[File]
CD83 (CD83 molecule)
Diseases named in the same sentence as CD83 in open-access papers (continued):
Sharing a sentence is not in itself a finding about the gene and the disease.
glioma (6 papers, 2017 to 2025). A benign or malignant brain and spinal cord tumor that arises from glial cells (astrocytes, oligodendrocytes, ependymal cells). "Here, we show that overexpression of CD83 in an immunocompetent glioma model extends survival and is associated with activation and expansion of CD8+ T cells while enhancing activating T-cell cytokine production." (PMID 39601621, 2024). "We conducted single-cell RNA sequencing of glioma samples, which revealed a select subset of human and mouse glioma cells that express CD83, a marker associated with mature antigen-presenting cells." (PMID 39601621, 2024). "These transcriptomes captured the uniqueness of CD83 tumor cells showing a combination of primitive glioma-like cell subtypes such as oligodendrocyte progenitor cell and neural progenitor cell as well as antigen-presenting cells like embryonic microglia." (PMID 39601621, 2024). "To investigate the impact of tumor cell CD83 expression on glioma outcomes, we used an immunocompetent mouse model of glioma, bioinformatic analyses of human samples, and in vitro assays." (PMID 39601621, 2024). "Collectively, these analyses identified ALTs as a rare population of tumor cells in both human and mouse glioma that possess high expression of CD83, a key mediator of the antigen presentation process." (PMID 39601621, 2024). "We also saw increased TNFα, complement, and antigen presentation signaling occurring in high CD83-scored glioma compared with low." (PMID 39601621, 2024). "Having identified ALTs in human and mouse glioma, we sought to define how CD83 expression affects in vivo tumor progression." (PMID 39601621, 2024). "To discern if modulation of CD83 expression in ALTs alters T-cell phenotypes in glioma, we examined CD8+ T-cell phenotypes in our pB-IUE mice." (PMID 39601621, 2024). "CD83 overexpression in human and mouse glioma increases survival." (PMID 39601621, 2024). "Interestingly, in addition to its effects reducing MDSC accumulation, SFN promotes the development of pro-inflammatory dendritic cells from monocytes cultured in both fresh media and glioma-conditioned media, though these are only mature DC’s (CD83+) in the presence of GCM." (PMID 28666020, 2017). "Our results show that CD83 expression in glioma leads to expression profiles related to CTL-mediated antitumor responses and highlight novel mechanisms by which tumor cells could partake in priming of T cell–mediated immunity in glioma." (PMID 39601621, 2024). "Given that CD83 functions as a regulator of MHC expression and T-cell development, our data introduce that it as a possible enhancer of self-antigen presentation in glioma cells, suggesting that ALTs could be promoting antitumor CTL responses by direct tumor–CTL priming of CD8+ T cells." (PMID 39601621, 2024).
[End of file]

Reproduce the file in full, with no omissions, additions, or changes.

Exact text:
CD83 (CD83 molecule)
Diseases named in the same sentence as CD83 in open-access papers (continued):
Sharing a sentence is not in itself a finding about the gene and the disease.
glioma (6 papers, 2017 to 2025). A benign or malignant brain and spinal cord tumor that arises from glial cells (astrocytes, oligodendrocytes, ependymal cells). "Here, we show that overexpression of CD83 in an immunocompetent glioma model extends survival and is associated with activation and expansion of CD8+ T cells while enhancing activating T-cell cytokine production." (PMID 39601621, 2024). "We conducted single-cell RNA sequencing of glioma samples, which revealed a select subset of human and mouse glioma cells that express CD83, a marker associated with mature antigen-presenting cells." (PMID 39601621, 2024). "These transcriptomes captured the uniqueness of CD83 tumor cells showing a combination of primitive glioma-like cell subtypes such as oligodendrocyte progenitor cell and neural progenitor cell as well as antigen-presenting cells like embryonic microglia." (PMID 39601621, 2024). "To investigate the impact of tumor cell CD83 expression on glioma outcomes, we used an immunocompetent mouse model of glioma, bioinformatic analyses of human samples, and in vitro assays." (PMID 39601621, 2024). "Collectively, these analyses identified ALTs as a rare population of tumor cells in both human and mouse glioma that possess high expression of CD83, a key mediator of the antigen presentation process." (PMID 39601621, 2024). "We also saw increased TNFα, complement, and antigen presentation signaling occurring in high CD83-scored glioma compared with low." (PMID 39601621, 2024). "Having identified ALTs in human and mouse glioma, we sought to define how CD83 expression affects in vivo tumor progression." (PMID 39601621, 2024). "To discern if modulation of CD83 expression in ALTs alters T-cell phenotypes in glioma, we examined CD8+ T-cell phenotypes in our pB-IUE mice." (PMID 39601621, 2024). "CD83 overexpression in human and mouse glioma increases survival." (PMID 39601621, 2024). "Interestingly, in addition to its effects reducing MDSC accumulation, SFN promotes the development of pro-inflammatory dendritic cells from monocytes cultured in both fresh media and glioma-conditioned media, though these are only mature DC’s (CD83+) in the presence of GCM." (PMID 28666020, 2017). "Our results show that CD83 expression in glioma leads to expression profiles related to CTL-mediated antitumor responses and highlight novel mechanisms by which tumor cells could partake in priming of T cell–mediated immunity in glioma." (PMID 39601621, 2024). "Given that CD83 functions as a regulator of MHC expression and T-cell development, our data introduce that it as a possible enhancer of self-antigen presentation in glioma cells, suggesting that ALTs could be promoting antitumor CTL responses by direct tumor–CTL priming of CD8+ T cells." (PMID 39601621, 2024).